Published Aug 16, 2014
If that headline of "hard work & no pay" didn't scare you off, you might have what it takes to be a Trail Crew volunteer on the Appalachian Trail (AT).
The Appalachian Trail Conservancy (ATC) was founded almost 90-years ago by volunteers striving to build a continuous footpath along the Appalachian Mountains. Today, ATC's mission is to manage the Appalachian Trail -- all 2,185.3 miles stretching from Georgia to Maine -- and to preserve its natural beauty and priceless heritage.
ATC's Director of Marketing and Communications Javier Folgar is inviting volunteers, ages 18 and older, to join Trail Crews that will help repair and construct new sections of the famous Appalachian Trail. No previous experience is necessary. What you will need, however, is a desire to work hard, live in the backcountry and have a great time among new friends.
The ATC's all-volunteer Trail Crews are led by paid trail crew professionals who teach volunteers trail construction, stewardship and Leave No Trace skills during their multi-day adventure.
The ATC provides food, tools and the equipment necessary to get the job completed. Multi-week volunteers are welcome to stay at ATC's various base camps between sessions.
Trail Crews tackle projects such as relocation, reconstruction, and bridge and shelter construction along the AT. Crews are active every year from April through October on projects located from Maine to Georgia. Trail Crew projects, which may last for a week or more, are planned and completed in cooperation with Trail-maintaining clubs and agency partners, such as the National Park Service and the U.S. Forest Service.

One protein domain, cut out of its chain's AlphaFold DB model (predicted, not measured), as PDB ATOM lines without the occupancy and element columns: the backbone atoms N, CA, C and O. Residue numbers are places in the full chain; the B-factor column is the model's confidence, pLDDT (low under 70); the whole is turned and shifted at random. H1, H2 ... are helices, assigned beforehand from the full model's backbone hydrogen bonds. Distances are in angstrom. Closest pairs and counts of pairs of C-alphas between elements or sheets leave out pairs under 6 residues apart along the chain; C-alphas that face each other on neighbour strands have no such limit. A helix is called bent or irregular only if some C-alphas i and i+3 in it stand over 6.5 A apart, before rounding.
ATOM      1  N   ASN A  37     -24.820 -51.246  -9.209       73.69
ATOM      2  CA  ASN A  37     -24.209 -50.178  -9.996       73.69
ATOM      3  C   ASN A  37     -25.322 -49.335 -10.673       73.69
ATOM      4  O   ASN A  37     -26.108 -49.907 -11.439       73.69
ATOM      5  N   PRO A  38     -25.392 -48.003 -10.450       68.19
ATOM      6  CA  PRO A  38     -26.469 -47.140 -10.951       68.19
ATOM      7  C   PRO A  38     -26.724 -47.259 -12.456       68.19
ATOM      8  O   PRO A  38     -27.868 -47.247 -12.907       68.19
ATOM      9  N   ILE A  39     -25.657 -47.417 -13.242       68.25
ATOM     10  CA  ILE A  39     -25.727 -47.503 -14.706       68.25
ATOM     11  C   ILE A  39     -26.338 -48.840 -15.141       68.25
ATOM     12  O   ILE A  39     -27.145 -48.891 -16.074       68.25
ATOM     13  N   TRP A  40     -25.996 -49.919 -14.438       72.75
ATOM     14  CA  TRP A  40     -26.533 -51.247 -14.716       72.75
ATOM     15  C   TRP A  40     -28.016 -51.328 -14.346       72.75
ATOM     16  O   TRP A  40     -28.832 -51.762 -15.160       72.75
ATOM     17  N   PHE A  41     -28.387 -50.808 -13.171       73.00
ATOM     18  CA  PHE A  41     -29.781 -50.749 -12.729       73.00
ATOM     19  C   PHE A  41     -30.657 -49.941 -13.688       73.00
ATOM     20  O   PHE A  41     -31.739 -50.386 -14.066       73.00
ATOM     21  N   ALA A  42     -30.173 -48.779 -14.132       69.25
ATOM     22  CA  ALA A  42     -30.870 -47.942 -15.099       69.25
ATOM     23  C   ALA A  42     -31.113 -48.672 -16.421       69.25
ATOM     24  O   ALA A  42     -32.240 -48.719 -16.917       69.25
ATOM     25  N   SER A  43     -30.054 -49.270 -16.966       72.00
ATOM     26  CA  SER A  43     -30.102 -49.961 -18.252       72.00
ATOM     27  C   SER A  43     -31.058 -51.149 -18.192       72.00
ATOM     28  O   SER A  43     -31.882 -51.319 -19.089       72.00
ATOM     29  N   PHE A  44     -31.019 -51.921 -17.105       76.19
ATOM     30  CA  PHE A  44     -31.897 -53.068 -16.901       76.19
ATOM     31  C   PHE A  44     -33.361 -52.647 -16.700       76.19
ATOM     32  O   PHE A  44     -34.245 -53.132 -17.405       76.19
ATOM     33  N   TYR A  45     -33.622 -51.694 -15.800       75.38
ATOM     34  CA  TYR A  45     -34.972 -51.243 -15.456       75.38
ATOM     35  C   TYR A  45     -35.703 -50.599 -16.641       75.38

Konnarock, the ATC's flagship crew, tackles projects involving trail construction from the AT's southern terminus in Springer Mountain, Georgia to Rockfish Gap in central Virginia. Volunteers put in a five-day week in the field and return to base camp for a celebratory dinner the evening of the fifth day. This year, crew weeks begin May 7 and end August 13, with work sites varying from Grayson Highlands State Park in Virginia to Little Rock Knob in Tennessee.
The Mid-Atlantic Crew is also searching for volunteers for its spring, summer and fall sessions. Based at an old farmstead in Carlisle, Pennsylvania, the Crew works on the AT from Rockfish Gap in Virginia to the New York-Connecticut state line. Sessions begin April 3 and end October 27.
For adventurous volunteers, the Smokies Wilderness Elite Appalachian Trail Crew (S.W.E.A.T.) leads workers into the backcountry of Great Smoky Mountains National Park to work at the highest elevations along the AT. Six-day sessions begin June 7 and run through August 26.
Those who wish to volunteer in the Smokies may also consider the Rocky Top Trail Crew, which works exclusively along 70 miles of the AT following the ridge crest from Davenport Gap to Fontana Dam, North Carolina. Rocky Top Crew sessions begin August 30 and end October 25.
Additional volunteer opportunities include the Vermont Long Trail Patrol (VLTP), which works on heavy construction projects on hiking trails in Vermont, including the co-aligned AT and Long Trail, and the Maine Trail Crew, which focuses on projects involving reconstruction and rockwork along 267 miles of the AT. VLTP sessions begin July 4 and end August 12, and Maine Trail Crew sessions begin June 14 and end August 13.
Thousands of people have given to the Trail for your benefit. You're invited to work for the benefit of others ... and yourself ... on an Appalachian Trail Crew.
Tags: Events, Appalachian Trail Conservancy, Appalachian Trail, Hiking, News, Appalachian Trail Clubs, Maine Appalachian Trail Club, Appalachian Mountain Club, Southern Appalachian Highlands Conservancy, Potomac Appalachian Trail Club, Susquehanna Appalachian Trail Club, Green Mountain Club, Roanoke Appalachian Trail Club, and Georgia Appalachian Trail Club
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